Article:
If I have a movie made of my second book (tentative title THE PAUSE, January 2020 from Mira Books), that song would play during the final scene leading into the credits roll. Tanya Donelly’s always-amazing lyrics thematically match that book so much. I’ve been working on that book in various incarnations since 2011, so when I first heard that song in 2016 it was this weird bit of synchronicity, and I’m not talking about the Police album (which is also great).

Other picks spanning various sub-categories: Sheena Is A Punk Rocker by The Ramones (punk), But Not Tonight by Depeche Mode (new wave), Birth in Reverse by St. Vincent (art rock), All The Way by Ladytron (electronic), In Undertow by Alvvays (dream pop), Perfect World by Liz Phair (singer/songwriter), 1984 by David Bowie (the David Bowie category).

Favorite painting/ work of art?

I love pre-raphaelite artWaterhouse, Burne-Jones, etc. I was really into Arthurian myths in my teens and 20s, and this art style really fell into that. Waterhouse’s The Tempest is still probably my favorite painting.

Any Lit Festival anecdote you want a share? A great meeting with a fan? An epiphany?

At Worldcon 2018, when I was just at the ARC stage, there was an authors night at a local bar. Authors were encouraged to bring a book for raffle so I brought an ARC. I was surprised when someone actually picked my book — and even more surprised when he hunted me down and asked me to sign it for him.

What is your favorite Austen novel, and film adaptation? Why?

My knowledge of Austen is REALLY REALLY BAD. So…uh…there was a British film called Lost In Austen where a woman wakes up in Jane Austen’s fictional world and that was enjoyable.

Recommend a Small Press and/or Literary Journal?

I fully admit to not being as knowledgeable about presses as I should be. But at Worldcon 2018 I did spend an evening drinking and talking about Doctor Who with Remy Njambi from Rebellion Press, which just may qualify it as The Best.

Last impulse book buy and why?

My TBR pile is already unwieldy and impossible yet there were $2 Kindle sales for ROSEWATER by Tade Thompson and THE CALCULATING STARS by Mary Robinette Kowal and I could not resist.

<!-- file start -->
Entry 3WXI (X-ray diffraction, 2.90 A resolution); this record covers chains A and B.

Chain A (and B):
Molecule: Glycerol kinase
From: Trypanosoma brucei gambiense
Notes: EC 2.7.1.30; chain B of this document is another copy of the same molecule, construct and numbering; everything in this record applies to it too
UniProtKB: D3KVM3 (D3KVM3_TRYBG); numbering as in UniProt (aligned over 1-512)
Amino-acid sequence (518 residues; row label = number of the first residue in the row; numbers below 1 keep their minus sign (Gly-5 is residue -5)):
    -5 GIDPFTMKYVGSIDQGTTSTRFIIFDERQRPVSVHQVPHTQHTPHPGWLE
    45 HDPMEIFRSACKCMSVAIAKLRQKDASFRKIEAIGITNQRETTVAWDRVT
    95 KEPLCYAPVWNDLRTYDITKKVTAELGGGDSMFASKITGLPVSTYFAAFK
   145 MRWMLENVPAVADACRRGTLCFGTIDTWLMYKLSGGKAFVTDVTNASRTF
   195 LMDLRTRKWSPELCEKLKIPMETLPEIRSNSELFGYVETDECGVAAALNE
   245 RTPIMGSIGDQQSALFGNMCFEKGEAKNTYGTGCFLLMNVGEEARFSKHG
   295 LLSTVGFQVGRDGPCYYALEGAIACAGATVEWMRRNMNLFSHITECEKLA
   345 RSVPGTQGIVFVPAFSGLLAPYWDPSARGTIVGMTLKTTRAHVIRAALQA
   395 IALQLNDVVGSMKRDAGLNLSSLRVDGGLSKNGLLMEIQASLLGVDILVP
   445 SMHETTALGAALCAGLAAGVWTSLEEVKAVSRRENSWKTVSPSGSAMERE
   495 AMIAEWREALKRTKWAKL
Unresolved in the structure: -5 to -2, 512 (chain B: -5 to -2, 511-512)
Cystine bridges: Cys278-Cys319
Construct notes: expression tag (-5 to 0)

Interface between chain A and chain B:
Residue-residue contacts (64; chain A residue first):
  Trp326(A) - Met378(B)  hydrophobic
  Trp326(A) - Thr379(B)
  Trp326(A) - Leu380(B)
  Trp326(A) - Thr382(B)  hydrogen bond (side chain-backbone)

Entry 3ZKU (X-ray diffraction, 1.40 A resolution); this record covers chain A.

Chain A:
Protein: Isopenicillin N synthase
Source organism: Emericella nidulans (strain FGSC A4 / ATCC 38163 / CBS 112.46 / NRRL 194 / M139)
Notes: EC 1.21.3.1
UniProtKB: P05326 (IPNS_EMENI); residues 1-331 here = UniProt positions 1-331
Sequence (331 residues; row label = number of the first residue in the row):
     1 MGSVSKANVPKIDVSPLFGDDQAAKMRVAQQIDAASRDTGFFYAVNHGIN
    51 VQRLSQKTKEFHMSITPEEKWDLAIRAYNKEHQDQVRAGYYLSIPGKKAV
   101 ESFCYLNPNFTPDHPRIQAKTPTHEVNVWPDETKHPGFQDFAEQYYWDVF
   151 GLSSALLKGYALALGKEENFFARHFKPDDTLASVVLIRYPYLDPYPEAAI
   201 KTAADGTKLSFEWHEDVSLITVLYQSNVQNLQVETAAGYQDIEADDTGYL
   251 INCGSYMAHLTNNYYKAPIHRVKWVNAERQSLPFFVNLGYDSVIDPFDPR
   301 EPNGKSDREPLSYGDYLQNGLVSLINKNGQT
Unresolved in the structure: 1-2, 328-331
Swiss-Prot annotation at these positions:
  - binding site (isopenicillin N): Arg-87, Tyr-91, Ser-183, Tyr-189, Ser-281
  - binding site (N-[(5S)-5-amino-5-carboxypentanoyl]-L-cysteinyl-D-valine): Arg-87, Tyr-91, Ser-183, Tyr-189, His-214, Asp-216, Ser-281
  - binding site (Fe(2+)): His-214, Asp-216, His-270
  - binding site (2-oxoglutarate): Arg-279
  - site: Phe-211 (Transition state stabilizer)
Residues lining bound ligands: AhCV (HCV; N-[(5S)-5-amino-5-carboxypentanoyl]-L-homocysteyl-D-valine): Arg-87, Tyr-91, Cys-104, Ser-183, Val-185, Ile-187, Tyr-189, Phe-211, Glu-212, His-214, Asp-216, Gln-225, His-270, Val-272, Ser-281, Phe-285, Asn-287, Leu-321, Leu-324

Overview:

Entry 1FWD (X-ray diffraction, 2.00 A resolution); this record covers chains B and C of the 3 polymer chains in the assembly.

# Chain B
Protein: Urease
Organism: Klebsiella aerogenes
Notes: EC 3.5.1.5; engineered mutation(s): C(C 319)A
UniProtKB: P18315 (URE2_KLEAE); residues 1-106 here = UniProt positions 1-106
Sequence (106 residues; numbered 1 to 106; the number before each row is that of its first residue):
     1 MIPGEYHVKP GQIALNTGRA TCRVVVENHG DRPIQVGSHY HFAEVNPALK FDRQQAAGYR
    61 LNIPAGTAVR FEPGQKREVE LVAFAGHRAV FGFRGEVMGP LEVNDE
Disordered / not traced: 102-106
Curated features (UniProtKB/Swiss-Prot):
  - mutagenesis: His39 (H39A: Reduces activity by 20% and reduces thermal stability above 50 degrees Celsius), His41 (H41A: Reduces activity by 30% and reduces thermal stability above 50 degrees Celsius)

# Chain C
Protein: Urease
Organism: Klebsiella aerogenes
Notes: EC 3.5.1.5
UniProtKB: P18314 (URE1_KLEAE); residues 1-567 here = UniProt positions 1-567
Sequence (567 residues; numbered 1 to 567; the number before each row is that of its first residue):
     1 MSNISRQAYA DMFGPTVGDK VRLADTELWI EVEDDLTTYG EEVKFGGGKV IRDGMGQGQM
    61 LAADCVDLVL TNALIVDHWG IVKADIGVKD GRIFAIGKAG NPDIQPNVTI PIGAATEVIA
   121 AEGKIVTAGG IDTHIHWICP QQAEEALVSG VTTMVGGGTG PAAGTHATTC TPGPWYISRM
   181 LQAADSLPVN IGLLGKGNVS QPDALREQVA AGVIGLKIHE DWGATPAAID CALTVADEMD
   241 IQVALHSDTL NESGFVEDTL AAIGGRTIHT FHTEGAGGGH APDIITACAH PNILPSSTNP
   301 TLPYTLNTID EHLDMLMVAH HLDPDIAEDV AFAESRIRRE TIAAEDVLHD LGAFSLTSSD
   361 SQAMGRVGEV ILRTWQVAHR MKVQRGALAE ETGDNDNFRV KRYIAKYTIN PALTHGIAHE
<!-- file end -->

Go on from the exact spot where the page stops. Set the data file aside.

Soniah Kamal is an award winning novelist, essayist and public speaker.  Soniah’s novel Unmarriageable is a Financial Times Readers’ Best Book of 2019, a People’s Magazine Pick, a Library Reads Pick, an NPR Code Switch Summer Read Pick, a 2019 Book All Georgians Should Read, a 2020 Georgia Author of the Year for Literary Fiction nominee and more. Her novel An Isolated Incident was shortlisted for the Townsend Prize for Fiction and the KLF French Fiction Prize. Soniah’s TEDx talk is about second chances and she has delivered numerous keynotes addreses. ‘We are the Ink’, her address at a U.S. Citizenship Oath Ceremony, talks about immigrants and the real American Dreams, her keynote at the Jane Austen Festival is about universality across time and cultures and she’s given keynotes at Writers Conferences. Soniah’s work has appeared in critically acclaimed anthologies and publications including The New York Times, The Guardian, The Georgia Review, The Bitter Southerner, Catapult, The Normal School, Apartment Therapy and more. www.soniahkamal.com
She’s on twitter and instagram @soniahkamal

More Drunk on Ink Interviews:

Mike Chen: Here and Now and Then, a novel

Ruth Franklin: Shirley Jackson A Rather Haunted Life, biography

Colleen Oakley: Before I Go, a novel

Emily Midorikawa: A Secret Sisterhood: The literary friendships of Jane Austen, Charlotte Bronte, George Eliot, and Virginia Woolf, biography

Shabnam Samuel: A Fractured Life, memoir

Elise Hooper: The Other Alcott, a novel

Anne Boyd Rioux: Meg, Jo, Beth, Amy: The Story of Little Women and Why It Still Matters, non fiction

Devoney Looser: The Making of Jane Austen, non fiction

Kristen Miller ZohnThe Currency of Taste- Gibbons Georgian Silver, coffee table book

Vanessa HuaA River of Stars, novel